Organic, Biodynamic, Sustainable, Dry Farm Wine- What's the difference?
Have you ever been to a wine tasting where you’re served a dry farm wine and have to pretend it tastes different than any other wine you’ve ever tasted?
And now you’re wondering, “is this the same as a biodynamic wine? Does biodynamic mean organic? And, what is sustainable winemaking after all?”
It seems like these methods of winemaking exist to intentionally confuse us.
We get this question all the time. These methods of farming are so different yet sort of overlap.
You could travel down a rabbit hole of information and come out on the other side having paralysis by analysis.
Here’s the down and dirty explanation.
There’s a lot of chatter in the wine world today about viticultural practices — specifically organic, biodynamic, dry farm wine and sustainable practices.
Many vineyards are moving away from conventional practices (which have few limitations on pesticides and chemical fertilizers) and toward one or more of these guys.
The three pillars are organic, biodynamic and sustainable. All three share similar, broad goals — advocating environmentally responsible practices like soil conservation, habitat protection & restoration, and water & energy conservation.
Viticulture is the science of the cultivation, growing, and harvesting of grapes.
In organic viticulture, grapes are grown without any pesticides, herbicides, insecticides, fungicides, or chemical fertilizers.
Organic growers use natural botanicals, cover crops to control weeds, and compost to build organic matter in the soil.
Organic viticulture is rigid in its limitations, and requires certification by a government regulating body (here in the US, it’s the USDA).
If organics are important to you, I should point out that a wine can be made from organically grown grapes, but still not be an organic wine.
All wines contain sulfites (because they occur naturally in grapes), but if a wine is made organically, additional sulfites cannot be added during the winemaking process.
Look for the acronym “NSA” (no sulfites added) on the label.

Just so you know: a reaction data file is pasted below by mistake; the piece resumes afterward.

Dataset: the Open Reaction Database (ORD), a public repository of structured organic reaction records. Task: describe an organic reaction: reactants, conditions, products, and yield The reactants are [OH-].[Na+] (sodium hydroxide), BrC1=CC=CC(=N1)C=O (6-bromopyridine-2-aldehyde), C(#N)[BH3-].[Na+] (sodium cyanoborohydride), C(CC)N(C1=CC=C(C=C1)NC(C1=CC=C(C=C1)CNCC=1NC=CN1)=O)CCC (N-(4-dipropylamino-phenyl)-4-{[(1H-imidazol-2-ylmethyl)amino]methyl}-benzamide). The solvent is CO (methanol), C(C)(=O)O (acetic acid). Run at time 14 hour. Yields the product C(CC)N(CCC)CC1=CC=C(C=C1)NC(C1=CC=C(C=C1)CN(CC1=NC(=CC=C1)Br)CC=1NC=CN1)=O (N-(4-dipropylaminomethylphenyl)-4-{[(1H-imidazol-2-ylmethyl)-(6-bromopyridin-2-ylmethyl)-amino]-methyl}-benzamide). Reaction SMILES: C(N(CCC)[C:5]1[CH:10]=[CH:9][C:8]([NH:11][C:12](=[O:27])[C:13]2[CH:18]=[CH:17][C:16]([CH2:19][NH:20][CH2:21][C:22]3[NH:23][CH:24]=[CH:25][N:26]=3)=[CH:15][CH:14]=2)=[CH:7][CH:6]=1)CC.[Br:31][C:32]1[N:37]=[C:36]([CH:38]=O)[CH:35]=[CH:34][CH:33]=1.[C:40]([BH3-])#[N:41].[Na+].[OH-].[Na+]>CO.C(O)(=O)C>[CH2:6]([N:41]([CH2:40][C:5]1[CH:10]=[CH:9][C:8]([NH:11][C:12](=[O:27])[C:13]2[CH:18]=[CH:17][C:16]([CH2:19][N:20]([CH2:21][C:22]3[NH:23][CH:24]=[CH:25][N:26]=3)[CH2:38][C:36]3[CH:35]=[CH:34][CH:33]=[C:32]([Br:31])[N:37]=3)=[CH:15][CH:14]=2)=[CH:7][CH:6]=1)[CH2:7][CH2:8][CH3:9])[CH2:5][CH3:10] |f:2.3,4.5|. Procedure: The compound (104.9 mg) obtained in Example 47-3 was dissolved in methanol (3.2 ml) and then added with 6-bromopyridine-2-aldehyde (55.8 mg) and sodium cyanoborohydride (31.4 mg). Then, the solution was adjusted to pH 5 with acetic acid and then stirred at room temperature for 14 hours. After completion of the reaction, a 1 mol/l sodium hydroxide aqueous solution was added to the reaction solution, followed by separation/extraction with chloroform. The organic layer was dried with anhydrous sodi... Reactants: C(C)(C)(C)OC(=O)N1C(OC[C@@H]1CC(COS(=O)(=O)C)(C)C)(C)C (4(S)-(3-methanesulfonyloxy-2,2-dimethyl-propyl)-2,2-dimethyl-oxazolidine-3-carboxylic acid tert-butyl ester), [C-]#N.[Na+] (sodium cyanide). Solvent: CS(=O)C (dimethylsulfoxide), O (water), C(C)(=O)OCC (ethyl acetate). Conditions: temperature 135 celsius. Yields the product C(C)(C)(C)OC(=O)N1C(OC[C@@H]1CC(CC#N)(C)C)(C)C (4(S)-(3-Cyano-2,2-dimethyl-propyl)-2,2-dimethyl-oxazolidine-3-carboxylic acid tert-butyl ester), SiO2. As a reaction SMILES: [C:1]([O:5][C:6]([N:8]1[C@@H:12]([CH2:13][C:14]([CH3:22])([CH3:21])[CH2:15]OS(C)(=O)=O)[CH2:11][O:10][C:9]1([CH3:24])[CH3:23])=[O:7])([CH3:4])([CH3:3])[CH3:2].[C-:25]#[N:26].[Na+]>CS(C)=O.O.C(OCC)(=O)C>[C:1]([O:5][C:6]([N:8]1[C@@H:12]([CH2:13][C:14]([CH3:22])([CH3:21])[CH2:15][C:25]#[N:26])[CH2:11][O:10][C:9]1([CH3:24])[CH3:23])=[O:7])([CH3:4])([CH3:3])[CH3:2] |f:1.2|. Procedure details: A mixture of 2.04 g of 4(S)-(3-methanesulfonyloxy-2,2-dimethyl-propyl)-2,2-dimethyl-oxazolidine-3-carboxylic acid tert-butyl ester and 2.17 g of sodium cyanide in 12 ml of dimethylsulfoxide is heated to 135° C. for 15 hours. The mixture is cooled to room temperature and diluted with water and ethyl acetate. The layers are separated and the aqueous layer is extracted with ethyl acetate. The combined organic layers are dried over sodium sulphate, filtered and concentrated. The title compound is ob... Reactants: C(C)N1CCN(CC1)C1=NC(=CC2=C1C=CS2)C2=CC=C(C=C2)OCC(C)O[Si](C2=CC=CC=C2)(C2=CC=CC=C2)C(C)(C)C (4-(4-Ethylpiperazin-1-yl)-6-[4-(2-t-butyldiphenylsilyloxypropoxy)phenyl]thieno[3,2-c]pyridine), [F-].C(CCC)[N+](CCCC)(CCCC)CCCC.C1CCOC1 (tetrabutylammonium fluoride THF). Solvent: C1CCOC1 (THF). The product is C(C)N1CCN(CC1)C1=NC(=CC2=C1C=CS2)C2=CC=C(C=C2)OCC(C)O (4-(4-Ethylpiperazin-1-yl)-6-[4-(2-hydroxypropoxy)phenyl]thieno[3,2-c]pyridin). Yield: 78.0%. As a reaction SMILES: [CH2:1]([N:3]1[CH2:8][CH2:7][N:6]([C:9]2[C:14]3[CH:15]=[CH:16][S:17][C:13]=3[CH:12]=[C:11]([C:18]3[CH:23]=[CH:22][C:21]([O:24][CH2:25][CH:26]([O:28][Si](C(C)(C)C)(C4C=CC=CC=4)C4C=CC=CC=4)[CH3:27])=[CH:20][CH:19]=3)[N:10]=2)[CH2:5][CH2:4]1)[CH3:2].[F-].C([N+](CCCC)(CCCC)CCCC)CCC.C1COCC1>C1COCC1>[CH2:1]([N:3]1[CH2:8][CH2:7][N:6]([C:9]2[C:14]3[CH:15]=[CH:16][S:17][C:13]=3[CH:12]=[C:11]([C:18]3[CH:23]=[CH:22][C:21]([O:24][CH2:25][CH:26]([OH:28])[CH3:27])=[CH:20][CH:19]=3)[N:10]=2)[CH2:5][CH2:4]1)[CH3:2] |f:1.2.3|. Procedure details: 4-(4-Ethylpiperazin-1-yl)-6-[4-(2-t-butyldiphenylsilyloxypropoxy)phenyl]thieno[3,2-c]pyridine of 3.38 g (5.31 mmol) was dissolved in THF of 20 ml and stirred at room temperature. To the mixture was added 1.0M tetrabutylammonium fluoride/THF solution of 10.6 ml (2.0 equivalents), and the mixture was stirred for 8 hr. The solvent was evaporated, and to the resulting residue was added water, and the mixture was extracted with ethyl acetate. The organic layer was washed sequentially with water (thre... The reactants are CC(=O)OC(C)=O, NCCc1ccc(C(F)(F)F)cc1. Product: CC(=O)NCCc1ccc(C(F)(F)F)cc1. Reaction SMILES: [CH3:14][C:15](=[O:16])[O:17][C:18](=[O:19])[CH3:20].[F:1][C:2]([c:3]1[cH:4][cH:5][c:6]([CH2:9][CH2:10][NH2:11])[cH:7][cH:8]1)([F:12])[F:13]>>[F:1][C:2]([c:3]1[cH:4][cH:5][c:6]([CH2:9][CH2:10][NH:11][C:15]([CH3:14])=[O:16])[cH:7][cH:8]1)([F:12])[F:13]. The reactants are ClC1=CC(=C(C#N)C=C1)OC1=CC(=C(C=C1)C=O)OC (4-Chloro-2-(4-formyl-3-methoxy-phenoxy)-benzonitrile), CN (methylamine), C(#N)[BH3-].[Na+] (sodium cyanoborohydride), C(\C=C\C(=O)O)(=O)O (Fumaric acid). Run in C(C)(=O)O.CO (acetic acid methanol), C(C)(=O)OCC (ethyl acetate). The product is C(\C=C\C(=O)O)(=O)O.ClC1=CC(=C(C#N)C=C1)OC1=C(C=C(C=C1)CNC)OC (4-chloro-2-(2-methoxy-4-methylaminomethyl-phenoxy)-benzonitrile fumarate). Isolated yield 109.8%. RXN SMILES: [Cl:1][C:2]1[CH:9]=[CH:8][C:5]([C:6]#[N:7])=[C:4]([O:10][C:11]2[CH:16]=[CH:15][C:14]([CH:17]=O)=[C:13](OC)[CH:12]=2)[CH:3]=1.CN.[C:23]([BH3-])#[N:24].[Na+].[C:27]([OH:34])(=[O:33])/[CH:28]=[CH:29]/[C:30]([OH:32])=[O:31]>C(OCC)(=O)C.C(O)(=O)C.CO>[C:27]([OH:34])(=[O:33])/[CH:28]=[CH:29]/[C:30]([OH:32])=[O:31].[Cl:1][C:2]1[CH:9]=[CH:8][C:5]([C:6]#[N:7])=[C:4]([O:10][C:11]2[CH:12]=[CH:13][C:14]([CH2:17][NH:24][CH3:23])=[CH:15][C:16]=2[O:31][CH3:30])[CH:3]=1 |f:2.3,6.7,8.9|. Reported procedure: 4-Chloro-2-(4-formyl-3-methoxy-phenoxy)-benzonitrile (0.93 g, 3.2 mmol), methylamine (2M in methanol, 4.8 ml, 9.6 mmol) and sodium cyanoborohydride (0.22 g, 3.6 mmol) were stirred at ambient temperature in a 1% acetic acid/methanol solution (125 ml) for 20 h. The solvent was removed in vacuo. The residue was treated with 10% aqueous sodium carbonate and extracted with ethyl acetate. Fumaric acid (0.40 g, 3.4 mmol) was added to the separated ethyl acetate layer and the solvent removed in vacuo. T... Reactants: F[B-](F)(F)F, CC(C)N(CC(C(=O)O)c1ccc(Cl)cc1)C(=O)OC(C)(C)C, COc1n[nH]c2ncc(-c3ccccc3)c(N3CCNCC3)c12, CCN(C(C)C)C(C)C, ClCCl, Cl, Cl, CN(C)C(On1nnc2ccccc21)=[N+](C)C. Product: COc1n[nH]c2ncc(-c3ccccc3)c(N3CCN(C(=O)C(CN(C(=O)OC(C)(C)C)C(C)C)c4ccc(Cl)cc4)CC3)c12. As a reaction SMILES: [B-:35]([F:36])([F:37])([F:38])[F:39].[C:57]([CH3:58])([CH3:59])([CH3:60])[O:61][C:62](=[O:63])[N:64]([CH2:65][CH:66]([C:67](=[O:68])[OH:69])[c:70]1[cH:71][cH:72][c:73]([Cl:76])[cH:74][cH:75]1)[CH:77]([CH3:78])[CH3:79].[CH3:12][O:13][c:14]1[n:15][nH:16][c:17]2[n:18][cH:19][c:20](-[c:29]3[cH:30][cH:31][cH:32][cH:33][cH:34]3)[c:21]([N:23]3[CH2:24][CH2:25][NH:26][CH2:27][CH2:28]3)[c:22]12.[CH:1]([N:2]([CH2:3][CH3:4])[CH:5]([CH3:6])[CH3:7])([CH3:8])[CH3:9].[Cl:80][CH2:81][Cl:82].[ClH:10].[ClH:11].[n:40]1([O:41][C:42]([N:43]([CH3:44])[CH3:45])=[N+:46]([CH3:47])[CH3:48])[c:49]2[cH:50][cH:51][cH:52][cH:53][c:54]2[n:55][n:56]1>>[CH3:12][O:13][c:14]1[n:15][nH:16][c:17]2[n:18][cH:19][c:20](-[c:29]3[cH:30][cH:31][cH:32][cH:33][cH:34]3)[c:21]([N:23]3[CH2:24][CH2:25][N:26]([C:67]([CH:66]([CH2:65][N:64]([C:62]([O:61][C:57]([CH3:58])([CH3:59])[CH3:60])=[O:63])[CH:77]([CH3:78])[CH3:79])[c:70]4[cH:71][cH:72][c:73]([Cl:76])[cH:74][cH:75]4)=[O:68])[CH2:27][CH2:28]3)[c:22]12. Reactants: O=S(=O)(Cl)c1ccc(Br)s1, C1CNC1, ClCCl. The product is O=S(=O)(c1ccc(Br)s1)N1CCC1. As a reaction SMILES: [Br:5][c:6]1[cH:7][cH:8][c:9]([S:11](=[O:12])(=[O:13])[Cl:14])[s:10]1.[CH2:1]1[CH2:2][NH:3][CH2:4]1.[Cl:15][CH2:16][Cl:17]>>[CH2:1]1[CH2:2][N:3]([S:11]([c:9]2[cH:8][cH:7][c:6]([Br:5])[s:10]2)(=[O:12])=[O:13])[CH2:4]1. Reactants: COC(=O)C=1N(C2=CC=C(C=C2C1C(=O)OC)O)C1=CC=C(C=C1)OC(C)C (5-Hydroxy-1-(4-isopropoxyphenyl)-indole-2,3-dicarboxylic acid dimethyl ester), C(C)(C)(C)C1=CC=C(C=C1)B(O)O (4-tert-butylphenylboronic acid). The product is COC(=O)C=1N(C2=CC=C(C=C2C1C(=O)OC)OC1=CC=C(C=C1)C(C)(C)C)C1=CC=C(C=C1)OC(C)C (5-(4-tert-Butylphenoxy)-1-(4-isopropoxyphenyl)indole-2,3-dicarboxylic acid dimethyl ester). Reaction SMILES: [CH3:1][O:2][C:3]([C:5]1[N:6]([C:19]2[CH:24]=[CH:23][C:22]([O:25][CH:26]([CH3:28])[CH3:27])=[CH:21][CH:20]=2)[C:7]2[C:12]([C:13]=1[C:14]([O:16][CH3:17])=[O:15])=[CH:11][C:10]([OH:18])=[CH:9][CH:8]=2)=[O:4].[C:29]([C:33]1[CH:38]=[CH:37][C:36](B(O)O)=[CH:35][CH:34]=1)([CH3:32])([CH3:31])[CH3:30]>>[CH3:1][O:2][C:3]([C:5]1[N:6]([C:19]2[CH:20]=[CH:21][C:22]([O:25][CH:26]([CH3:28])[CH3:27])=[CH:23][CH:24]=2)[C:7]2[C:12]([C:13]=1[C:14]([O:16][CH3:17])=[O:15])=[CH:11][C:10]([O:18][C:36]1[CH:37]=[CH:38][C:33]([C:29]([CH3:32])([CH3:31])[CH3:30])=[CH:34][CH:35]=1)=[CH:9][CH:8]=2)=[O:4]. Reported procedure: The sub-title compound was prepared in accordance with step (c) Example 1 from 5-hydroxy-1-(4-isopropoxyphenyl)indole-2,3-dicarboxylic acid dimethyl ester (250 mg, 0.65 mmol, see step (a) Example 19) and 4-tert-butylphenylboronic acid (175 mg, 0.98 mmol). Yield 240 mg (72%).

Biodynamic Viticulture takes organic farming a step (or a celestial light year) further.
Hang on for this ride.
Biodynamic viticulture is a hot-button topic in the wine world.
It’s based on the ideas of Austrian esoteric Rudolf Steiner. It was the first of the organic farming movement dating back to the 1920s. It treats soil fertility, plant growth, and livestock care as ecologically interrelated tasks, emphasizing spiritual and mystical perspectives.
I know, it sounds very woo-woo and hippy dippy because Steiner also had some bonkers ideas so some are like, “keep your magic cow horn crystals, I’m all set.”
Biodynamic farming methods use an astrological sowing and planting calendar not unlike the ancient Mayans.
In fact, the Mayans were the first to use a lunar calendar to farm. Steiner added some stuff and changed the name to biodynamics.
Biodynamics emphasizes the use of manures and composts instead of the use of synthetic fertilizers, pesticides and herbicides on soil and plants (organic farming, hello).
Each biodynamic calendar day coincides with one of the four classical elements of Earth, Fire, Air and Water.
Fruit /Fire Days: Harvest
Root /Earth Days: Prune
Leaf /Water Days: Water plants
Flower /Air Days: Plant development
Some farmers practice burying ground quartz stuffed into the horn of a cow, which are said to harvest “cosmic forces in the soil”.
No difference in beneficial outcomes has been scientifically established between certified biodynamic agricultural techniques and similar organic and integrated farming practices.
As of 2020, biodynamic techniques were used on 251,842 hectares in 55 countries, led by Germany, Australia and France.
There are certification agencies for biodynamic products, most of which are members of the international biodynamics standards group Demeter International.
Wine writers and sommeliers gush about biodynamic wines, and there’s no denying that there are some kick-ass wines made using biodynamic techniques (Benziger, truly amazing wines).
I respect the sincerity of folks who are committed to biodynamics.
Sustainability is a practice that is sensitive to both the environment and the community, and it’s balanced, too.
Sustainable practices allow for minimal interventions when necessary (and you don’t have to consult astrological charts).
At its core, sustainability means being a good steward of the land and a good neighbor.
Sustainable vineyard and winery practices conserve water and energy, maintain healthy soil, protect air and water quality, enhance relations with employees and communities, preserve local ecosystems and wildlife habitat and improve the economic vitality of vineyards and wineries.
Peju Winery is one of many wineries committed to sustainability.
More than 65% of Napa Valley Vintners’ members participate in the Napa Green Certified Land and/or Napa Green Certified Winery programs.
More than 40 wineries have comprehensive Soil-to-Bottle certification in both.
Dry Farm Wine Practice